In October, LeanIn.org and McKinsey released their study, Women in the Workplace 2017, which relied on data from 222 companies that employ over 12 million people, a survey of more than 70,000 employees and qualitative interviews. It's possibly the largest study on women and the workplace available, and I felt compelled to make my way through it. I picked up the study in search of a silver lining—a glimmer of women's progress this year—despite the current political administration's continued campaign against women's rights. Since I routinely read reports on women and the workplace, I know that the news is often not good, but still I had hope for some small amount of progress.
The first line of the report's summary quickly dashed my hope: “Women remain underrepresented at every level in corporate America, despite earning more college degrees than men for 30 years and counting.” This is a familiar story: the gains women have made in education don't necessarily transform into gains in the workplace. Underrepresentation at work isn't new, but it does appear perplexing when the companies surveyed proclaim a strong commitment to “gender diversity.”
Their vocal commitment, however, isn't a guarantee for action. And the 2017 study shows that women's progress at work has stalled. Part of the reason, according to the study, is that it's impossible to solve problems that you can't see. If you don't notice the lack of gender equality at your work, how do you realize it's a problem? If you can't identify gender inequality, then you can't stop it from happening. The women surveyed had a more accurate take on gender diversity than their male colleagues.
Not Noticing Gender Inequality
Why? Because men tend to not notice gender imbalances much at all. According to the Women in the Workplace 2017 summary, men “are more likely to think the workplace is equitable” and that their companies are “pretty good” at supporting diversity, while women report that the workplace is “less fair” and offers “less support.” Almost 50% of men “think women are well represented in leadership in companies where only one in ten senior leaders are women.”
Take a moment to really consider this: If women make up 10% of the leadership positions, men feel like their workplace has achieved gender diversity. (What's that sound? Oh, it's just me screaming in anguish and frustration.) That's nowhere close to gender parity, but for many men, 10% seems like fair representation. It shouldn't be a shock, then, that men reported less dedication to efforts to improve gender diversity and believed that these efforts would disadvantage them. And 15% of men went as far to suggest that their gender made it hard for them to advance at work. White men “were almost twice as likely as men of color to think this.”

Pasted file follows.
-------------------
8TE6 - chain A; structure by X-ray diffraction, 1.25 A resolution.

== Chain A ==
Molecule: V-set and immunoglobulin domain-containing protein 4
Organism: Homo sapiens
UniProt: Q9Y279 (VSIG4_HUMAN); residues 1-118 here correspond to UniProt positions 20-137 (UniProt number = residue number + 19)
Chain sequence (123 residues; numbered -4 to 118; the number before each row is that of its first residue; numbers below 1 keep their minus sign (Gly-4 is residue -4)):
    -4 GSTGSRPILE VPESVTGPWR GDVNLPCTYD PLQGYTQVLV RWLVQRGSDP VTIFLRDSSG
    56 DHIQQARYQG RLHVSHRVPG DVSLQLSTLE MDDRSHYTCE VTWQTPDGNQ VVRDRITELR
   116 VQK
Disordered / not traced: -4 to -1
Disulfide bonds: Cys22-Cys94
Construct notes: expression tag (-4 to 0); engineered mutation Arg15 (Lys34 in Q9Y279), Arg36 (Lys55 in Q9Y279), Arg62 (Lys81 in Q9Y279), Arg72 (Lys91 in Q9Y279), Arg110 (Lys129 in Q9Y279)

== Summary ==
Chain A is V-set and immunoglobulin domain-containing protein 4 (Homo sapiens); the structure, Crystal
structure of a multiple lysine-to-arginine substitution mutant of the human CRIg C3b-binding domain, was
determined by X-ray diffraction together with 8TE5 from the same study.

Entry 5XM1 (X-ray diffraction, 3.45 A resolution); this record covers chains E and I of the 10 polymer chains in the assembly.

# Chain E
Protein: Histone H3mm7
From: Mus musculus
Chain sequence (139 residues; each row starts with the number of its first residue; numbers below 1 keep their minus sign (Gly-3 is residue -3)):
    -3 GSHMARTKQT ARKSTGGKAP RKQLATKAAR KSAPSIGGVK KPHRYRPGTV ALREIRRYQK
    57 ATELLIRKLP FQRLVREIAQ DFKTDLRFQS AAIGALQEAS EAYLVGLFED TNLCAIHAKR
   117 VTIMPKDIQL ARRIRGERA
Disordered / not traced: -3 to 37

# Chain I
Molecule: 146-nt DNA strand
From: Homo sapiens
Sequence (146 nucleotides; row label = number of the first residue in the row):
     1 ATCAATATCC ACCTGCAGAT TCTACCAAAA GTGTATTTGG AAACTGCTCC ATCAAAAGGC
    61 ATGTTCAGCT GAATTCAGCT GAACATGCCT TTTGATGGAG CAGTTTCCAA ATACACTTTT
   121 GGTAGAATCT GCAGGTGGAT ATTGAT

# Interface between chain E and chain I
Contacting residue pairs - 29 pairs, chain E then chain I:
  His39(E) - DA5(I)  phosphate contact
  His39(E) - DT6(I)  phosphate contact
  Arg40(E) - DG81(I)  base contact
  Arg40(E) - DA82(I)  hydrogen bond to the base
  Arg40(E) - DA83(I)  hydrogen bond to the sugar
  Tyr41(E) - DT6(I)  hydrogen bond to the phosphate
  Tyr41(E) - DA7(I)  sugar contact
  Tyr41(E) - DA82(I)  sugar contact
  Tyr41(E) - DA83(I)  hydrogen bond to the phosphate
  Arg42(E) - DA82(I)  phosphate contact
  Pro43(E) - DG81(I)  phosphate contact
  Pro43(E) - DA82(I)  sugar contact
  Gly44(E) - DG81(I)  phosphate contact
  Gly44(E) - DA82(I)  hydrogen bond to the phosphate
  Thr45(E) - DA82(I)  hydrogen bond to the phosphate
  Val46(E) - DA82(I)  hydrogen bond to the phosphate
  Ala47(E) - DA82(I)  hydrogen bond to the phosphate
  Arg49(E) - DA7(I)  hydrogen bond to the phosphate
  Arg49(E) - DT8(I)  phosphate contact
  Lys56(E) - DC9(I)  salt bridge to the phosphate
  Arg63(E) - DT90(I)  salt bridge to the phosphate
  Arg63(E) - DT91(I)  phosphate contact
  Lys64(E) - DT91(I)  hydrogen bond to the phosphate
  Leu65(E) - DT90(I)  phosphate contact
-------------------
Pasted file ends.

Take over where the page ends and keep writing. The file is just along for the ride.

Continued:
And yet, the study showed that men don't even have to negotiate as much as women to “get what they want.” Men didn't have to ask for raises or for a particular promotion because they were already well-paid and had the job they wanted. Equality feels like oppression if culture suggests you're entitled to more than other people because of your race and gender.
Things get worse because the workplace continues to be set up for the success of white men. Women are hired and promoted at lower rates than men, and the pay and promotion gaps are even worse for women of color: Women in the Workplace 2017 explains, “[O]ne in five C-suite leaders is a woman, and fewer than one in thirty is a woman of color.” Women of color report less support from management, slower promotions and a more difficult path into leadership positions, and black women reported the most difficulties at work. Gender diversity efforts must pay attention to race or they won't help women of color advance.
Women in the Workplace 2017 also had a glaring omission, a lack of emphasis on sexual harassment and how it derails women's careers. We're still in the midst of public allegations of sexual harassment and assault against powerful men in Hollywood and other workplaces. These men, through harassment and assault, created hostile work environments that women endured or abandoned. #MeToo has dominated social media, and survivors continue to share their stories of harassment, assault and sexual violence, which often happen at work. Like many (most?) women, I have been sexually harassed at a variety of workplaces—as a teenager slinging pizza and as a graduate student working in a departmental office. When I reported harassment (and I didn't always report it), the men in charge chose to downplay what happened or not believe me.
I expected Women in the Workplace 2017 to cover sexual harassment, and it didn't. The closest mention was a discussion of how men were 60% more likely than women to report that “disrespectful behavior toward women is handled at work” quickly. Sexual harassment, however, is more than disrespectful; it's harmful and destructive to careers and lives. The study missed an opportunity to document how prevalent sexual harassment was at work this year and how it still impedes women's path to leadership. How can such a large study on women and work avoid sexual harassment altogether? There can be no gender equality at work until harassment is eradicated. Why didn't this study recognize that?